Congress

Judge questions whether House can sue over border wall funding

The judge was skeptical whether federal courts should jump into the ‘ugly dispute between the political branches’

The border barrier between the U.S. (L) and Mexico runs down a hillside on May 20, 2019, as taken from Ciudad Juarez, Mexico. A federal judge heard arguments Thursday over whether to block the Trump administration from transferring Defense Department funds to pay for border wall projects. (Photo by Mario Tama/Getty Images)

A federal judge in Washington expressed skepticism Thursday about whether the federal courts should jump into the middle of an “ugly dispute between the political branches” over the Trump administration plan to move around federal funds to build a border wall.

U.S. District Judge Trevor N. McFadden said that a House lawsuit to block the Trump administration’s spending was in “unusual territory,” since higher courts have never ruled on whether the legislative branch could sue the executive branch.

[Trump wants 400 TSA agents sent to the border. Democrats say that may hurt morale]

And McFadden said the issue of whether the House can bring the lawsuit at all “strikes me as a significant issue in this case.” He spent most of a three-hour hearing grappling with the broader separation-of-powers showdown over control of government spending.

The judge asked Douglas Letter, the House general counsel, whether the House “utilized all the tools at its disposal before rushing into court.” And at another point, McFadden asked, “There are other tools in your arsenal here, right?”

[TSA workers might not return to work after shutdown, experts worry]

Letter said the House did exactly what it needed to do to deny President Donald Trump’s full request for border wall construction funds with “amazing specificity” during the high-profile government shutdown — and then Trump said he would spend money on the border construction anyway.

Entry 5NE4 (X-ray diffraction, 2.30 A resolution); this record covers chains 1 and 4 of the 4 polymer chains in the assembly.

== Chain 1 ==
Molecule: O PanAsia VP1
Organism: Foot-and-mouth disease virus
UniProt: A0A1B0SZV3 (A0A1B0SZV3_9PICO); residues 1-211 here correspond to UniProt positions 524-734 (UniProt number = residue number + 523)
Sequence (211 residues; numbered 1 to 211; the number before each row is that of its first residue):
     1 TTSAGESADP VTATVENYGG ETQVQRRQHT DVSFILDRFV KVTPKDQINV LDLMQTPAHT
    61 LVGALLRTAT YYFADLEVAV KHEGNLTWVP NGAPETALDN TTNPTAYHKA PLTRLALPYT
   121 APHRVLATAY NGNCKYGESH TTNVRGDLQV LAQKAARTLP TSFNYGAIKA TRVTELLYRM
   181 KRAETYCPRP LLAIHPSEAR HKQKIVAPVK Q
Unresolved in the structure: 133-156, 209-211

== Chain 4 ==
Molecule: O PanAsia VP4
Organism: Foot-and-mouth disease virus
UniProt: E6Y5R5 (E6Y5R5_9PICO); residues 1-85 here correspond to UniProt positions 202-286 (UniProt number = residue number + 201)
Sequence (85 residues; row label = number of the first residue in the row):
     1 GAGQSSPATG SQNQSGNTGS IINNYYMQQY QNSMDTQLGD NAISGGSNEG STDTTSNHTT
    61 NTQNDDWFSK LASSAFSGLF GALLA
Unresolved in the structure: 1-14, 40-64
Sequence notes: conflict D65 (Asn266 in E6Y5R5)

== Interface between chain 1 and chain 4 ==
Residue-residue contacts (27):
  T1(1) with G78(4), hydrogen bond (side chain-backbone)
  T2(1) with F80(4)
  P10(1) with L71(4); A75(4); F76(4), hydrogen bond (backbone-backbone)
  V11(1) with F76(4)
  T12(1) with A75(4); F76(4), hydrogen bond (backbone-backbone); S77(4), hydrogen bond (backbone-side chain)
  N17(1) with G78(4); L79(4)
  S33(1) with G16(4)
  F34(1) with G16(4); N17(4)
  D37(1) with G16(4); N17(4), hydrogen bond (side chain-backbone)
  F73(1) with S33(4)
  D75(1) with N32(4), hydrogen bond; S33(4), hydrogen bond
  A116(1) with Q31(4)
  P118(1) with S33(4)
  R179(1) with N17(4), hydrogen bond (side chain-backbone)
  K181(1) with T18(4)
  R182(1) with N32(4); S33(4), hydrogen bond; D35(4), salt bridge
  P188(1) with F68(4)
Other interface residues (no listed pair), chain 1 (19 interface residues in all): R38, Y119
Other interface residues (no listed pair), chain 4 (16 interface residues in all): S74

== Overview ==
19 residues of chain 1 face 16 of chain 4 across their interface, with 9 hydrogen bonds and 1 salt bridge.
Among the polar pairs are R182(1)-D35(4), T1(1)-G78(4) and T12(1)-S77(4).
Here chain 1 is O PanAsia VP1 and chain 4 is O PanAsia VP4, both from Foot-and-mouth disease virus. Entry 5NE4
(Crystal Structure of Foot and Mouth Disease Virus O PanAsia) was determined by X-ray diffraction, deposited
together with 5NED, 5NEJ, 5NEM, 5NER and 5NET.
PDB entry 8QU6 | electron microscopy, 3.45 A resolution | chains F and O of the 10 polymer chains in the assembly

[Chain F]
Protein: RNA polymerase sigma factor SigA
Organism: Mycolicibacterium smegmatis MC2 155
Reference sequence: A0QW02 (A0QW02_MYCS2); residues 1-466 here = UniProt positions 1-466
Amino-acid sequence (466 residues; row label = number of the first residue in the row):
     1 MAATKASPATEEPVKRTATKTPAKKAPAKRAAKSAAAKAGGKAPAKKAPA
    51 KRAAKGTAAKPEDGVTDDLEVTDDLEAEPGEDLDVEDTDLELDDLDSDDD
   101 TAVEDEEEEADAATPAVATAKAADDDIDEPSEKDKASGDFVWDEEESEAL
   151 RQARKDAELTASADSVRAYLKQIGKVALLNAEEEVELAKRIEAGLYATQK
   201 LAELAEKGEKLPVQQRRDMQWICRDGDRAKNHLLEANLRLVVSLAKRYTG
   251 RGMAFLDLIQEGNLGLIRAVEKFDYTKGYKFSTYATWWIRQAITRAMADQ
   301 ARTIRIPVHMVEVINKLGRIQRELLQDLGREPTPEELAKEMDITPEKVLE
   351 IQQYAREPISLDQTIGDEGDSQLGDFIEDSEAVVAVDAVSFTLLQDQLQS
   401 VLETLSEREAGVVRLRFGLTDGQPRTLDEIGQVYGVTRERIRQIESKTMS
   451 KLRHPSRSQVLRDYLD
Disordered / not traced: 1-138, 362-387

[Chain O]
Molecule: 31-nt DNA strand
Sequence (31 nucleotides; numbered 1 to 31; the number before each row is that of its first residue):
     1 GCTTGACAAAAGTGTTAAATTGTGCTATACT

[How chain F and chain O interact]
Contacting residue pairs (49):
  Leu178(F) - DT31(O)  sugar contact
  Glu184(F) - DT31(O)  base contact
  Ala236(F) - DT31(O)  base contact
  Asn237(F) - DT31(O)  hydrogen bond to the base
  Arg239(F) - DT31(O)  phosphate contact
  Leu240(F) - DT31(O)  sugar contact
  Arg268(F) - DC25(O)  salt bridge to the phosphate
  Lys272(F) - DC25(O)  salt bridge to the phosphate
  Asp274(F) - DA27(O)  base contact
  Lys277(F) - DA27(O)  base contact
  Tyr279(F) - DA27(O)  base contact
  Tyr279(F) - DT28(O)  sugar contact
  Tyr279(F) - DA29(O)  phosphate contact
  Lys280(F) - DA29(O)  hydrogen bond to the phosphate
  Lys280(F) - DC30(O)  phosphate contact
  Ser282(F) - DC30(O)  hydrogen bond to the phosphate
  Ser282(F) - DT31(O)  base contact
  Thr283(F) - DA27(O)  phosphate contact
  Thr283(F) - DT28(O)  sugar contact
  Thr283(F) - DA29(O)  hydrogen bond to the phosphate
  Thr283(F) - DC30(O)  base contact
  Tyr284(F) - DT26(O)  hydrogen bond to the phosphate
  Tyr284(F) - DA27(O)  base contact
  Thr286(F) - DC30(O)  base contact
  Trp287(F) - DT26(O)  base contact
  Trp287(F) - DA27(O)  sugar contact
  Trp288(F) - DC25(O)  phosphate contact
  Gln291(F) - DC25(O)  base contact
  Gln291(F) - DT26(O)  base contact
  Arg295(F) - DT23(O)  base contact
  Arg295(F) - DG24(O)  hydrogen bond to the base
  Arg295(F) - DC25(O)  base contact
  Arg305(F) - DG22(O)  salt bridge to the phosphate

Congress doesn’t need to pass another law or tweak appropriations riders to say, “no, no, we really meant it,” Letter said. Trump made it clear that he was not happy with Congress and would act on his own, and “he’s not saying, ‘If you would just pass another statute, I’ll stop.’”

The country’s founders would be cheering his argument, Letter said, because “we cannot have the president appropriating money” and the Supreme Court would not be comfortable saying Congress could never sue over the issue.

“There’s nothing more important to the institution of Congress, and therefore to the American people, than the appropriations power,” Letter said.

The Justice Department argued that the Constitution doesn’t hint at litigation between the political branches because it gave them other ways to resolve disputes. The lawsuit “would have been ridiculous” to the founders, James Burnham of the DOJ said.

“The Constitution does not give the president the ability to sue the House, and does not give the House the ability to sue the president,” Burnham said.

Congress might have denied the president’s request for border wall funding during the shutdown, Burnham said, but lawmakers then gave the administration the authority to transfer money in two laws last fall [the 2019 Defense authorization and defense spending bills] and lawmakers could have restricted that authority then if they wanted.

That makes this a legal dispute about what some technical statutes mean and whether the administration is not appropriately executing a statute, and not a broad appropriations power dispute, Burnham said.

He added that if there’s no legal debate, a federal law would prevent officials from spending money without congressional approval. Congress could pass more specific legislation — and this litigation is brought by just one chamber of Congress, Burnham said.

McFadden said his instinct is that clearly Congress did deny Trump’s preference for funds, however Congress did give authority for the alternative funding mechanisms used by the administration and did not deny those.

McFadden said he will rule at a later date whether to block the Trump administration from transferring Defense Department funds for the projects.

The House case is one of several challenging the administration plan to spend up to $8.1 billion for construction of southern border barriers under three separate laws. Trump made the move in February after he asked Congress for $5 billion for a border wall and Congress instead appropriated $1.375 billion.

A federal judge in California is also deciding whether to block the spending.

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